As heroin and prescription drug abuse has surged on Martha’s Vineyard, residents and health professionals alike have been confronted with the growing problem of no short-term care on Island. For years, people with acute substance abuse problems on the Vineyard have had the option of being sent home once cleared by psychiatric personnel or having to be hospitalized off-Island, with no measure in between.

“In many cases someone may be just on the edge of hospitalization,” said Rich DeTucci, the program director at the Island Counseling Center. In these cases, however, the patient is still hospitalized due to the fact that there is no alternative for outpatient care. But Martha’s Vineyard Community Services has spent more than a year working on a plan in collaboration with the Martha’s Vineyard Hospital to establish a new short-term outpatient care facility to cope with the problem and provide a new option for treating substance abuse.

Unlike most communities in Massachusetts, the Vineyard lacks what is termed a crisis stabilization unit, where patients can be evaluated and assisted in the short term in lieu of being fully hospitalized. In September 2014 the Red House, a building previously used by the hospital for its billing department, was offered by hospital chief executive officer Timothy Walsh as a space for a new crisis center. Now, following months of work and planning, the center is close to becoming a reality.

Funding for the project came initially from the Tower Foundation with a $50,000 grant. Recently the Pat Gregory Memorial Golf Tournament raised more than $10,000, giving a significant boost to the Red House.

Addiction is a serious problem on the Vineyard year round, health and law enforcement leaders have long known. But rates of abuse spike in the winter months during and after holidays, according to Community Services, when work becomes more scarce, in part a consequence of the Island’s seasonal-based economy.

Red House hopes to have its program up and running before the end of the year.

The new facility will feature two beds, along with areas for group and individual therapy that will be used by the Community Services long-term care program New Paths, which follows the matrix model of routine group therapy.

“This is a great opportunity for New Paths to create an even better image for itself,” said Mr. DeTucci. “To be in this nice location and be contiguous to these programs. We can really utilize every aspect of our recovery programs.”

Even further down the line of substance abuse recovery, there is a large amount of optimism and enthusiasm about the potential the Red House center can bring.

“We’re very excited that someone is taking on the role of providing short-term stabilizing services,” said Dawn Holand, managing director of Vineyard House, a home for people recovering from substance abuse. “Our mission is to provide safe, sober housing for Islanders in early recovery, and we recognize there are needs in the substance abuse care continuum that are not being met,” she said.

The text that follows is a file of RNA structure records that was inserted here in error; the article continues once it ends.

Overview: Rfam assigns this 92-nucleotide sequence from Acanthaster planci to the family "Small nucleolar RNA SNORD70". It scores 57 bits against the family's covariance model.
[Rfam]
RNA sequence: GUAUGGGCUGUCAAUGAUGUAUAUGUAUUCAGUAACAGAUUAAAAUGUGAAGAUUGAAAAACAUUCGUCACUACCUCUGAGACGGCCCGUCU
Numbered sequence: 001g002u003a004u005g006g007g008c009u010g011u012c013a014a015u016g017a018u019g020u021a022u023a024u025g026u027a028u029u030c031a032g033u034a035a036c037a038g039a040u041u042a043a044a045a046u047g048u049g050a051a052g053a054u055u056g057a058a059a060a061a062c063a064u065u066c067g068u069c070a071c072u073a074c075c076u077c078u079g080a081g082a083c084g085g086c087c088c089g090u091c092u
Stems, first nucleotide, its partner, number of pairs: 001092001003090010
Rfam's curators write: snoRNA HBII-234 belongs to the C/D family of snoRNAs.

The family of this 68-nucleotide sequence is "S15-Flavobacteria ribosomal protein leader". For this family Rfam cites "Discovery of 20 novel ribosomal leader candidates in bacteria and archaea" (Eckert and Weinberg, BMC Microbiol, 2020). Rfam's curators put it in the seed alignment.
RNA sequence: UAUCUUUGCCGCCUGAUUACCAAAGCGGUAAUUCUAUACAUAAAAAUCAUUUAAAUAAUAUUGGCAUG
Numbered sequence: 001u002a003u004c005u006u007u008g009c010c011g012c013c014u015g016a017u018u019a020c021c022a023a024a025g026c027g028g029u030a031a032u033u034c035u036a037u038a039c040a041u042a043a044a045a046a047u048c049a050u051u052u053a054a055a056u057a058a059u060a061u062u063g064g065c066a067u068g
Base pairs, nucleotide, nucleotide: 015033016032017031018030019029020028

The larger idea is that the Red House can provide an alternative to being treated in the emergency room or having to go off-Island for care. Instead, patients can be analyzed or treated in the Red House before another course of action is taken, over a period of around two to three days. After this, existing long-term care programs like New Paths and Vineyard House on the Island can be used to continue treatment and recovery.

The location of the Red House is also being seen as a way to unite substance abuse recovery services on the Island around a hospital campus.

“The best way we saw to do this was to co-locate the recovery programs near the ER,” said Juliette Fay, executive director of Community Services. “That way, we have the medical aspect right there if we need it.”

Community Services is additionally attempting to address concerns of youth substance abuse and mental health recovery. Crisis stabilization units in other parts of the state typically serve both adolescent and adult patients, and the Red House is hoping to eventually ease into this area as well.

“You can have situation where a student athlete hurts himself, and starts using painkillers,” said Ms. Fay. “And the potential for abuse is right there. This can affect kids too.”

But while youth assistance is a clear goal, detox is another issue entirely. Currently, a detox unit would be financially infeasible, according to Ms. Fay, who echoes the sentiments of the hospital.

“You just don’t have the scale to support that detox model,” she said. “But there are other kinds of detox we’re looking at, like ambulatory detox.”

A typical crisis stabilization unit has around 26 beds, a far cry from the two that the Red House will support. Community Services has, however, looked at doing a pilot program with insurance companies for a smaller detox model, like ambulatory detox, which is more common on the mainland and not as cost intensive as the traditional inpatient detoxification.

“Call it detoxification, but we like to think of it as more community intervention,” said Mr. DeTucci on the potential for an ambulatory detox program.

For now, the Red House will focus on short-term recovery care, evaluations for hospitalization, and a center for the Island’s outpatient recovery programs like New Paths which will take advantage of the building’s group therapy quarters. The new integration is designed to provide a better response to substance abuse and give Community Services more options in dealing with patients. “It’s better care, it’s better coordinated care, and it’s going to reduce the hospitalization rate,” said Ms. Fay. “That’s our plan.”